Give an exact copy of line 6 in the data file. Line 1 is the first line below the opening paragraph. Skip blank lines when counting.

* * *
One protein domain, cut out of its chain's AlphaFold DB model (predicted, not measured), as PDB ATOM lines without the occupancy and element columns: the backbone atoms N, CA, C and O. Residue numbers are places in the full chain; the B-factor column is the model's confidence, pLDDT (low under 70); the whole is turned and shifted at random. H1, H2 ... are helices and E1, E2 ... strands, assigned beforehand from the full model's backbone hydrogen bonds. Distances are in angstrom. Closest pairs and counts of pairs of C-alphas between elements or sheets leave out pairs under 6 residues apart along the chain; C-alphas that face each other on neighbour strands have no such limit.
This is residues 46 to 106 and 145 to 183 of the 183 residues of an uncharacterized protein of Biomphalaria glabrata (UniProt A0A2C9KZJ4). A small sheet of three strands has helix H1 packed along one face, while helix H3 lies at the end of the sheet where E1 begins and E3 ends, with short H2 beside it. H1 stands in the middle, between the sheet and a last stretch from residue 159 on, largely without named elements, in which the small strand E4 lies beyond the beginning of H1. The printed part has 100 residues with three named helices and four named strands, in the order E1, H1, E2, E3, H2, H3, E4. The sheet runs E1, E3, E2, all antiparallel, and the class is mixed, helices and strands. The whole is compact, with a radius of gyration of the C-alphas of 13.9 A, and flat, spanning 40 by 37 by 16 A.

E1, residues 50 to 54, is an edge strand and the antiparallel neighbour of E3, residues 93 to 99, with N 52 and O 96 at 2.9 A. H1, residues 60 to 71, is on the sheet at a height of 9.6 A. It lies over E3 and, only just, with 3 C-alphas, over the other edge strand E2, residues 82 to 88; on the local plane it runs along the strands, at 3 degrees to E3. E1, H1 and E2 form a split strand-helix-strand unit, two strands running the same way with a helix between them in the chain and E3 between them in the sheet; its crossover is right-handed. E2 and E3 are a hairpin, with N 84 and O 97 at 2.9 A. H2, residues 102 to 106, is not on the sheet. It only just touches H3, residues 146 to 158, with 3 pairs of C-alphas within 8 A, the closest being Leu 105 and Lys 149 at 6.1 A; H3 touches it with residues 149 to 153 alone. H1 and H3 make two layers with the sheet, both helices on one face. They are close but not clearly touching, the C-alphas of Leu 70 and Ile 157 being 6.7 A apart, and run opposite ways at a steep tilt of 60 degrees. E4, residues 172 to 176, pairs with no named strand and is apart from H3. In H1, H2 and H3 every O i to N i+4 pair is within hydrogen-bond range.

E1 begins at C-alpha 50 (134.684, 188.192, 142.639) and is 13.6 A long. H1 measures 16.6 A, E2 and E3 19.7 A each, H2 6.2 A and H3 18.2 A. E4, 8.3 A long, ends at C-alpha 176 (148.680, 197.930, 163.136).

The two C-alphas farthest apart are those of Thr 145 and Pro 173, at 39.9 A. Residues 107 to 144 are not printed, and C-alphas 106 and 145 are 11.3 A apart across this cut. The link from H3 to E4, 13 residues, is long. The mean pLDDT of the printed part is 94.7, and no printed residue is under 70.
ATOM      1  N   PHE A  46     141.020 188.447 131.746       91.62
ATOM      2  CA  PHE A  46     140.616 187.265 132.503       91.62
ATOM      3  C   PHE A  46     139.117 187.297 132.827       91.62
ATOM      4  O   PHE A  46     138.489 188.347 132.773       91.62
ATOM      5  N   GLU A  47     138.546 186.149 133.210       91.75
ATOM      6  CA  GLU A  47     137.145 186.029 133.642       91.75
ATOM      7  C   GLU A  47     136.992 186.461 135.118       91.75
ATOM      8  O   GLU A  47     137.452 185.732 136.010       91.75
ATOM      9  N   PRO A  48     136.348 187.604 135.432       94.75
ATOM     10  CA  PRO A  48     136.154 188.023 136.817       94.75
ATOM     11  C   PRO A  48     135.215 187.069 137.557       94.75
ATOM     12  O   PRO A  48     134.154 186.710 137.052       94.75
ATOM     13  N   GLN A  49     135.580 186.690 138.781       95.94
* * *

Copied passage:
ATOM      2  CA  PHE A  46     140.616 187.265 132.503       91.62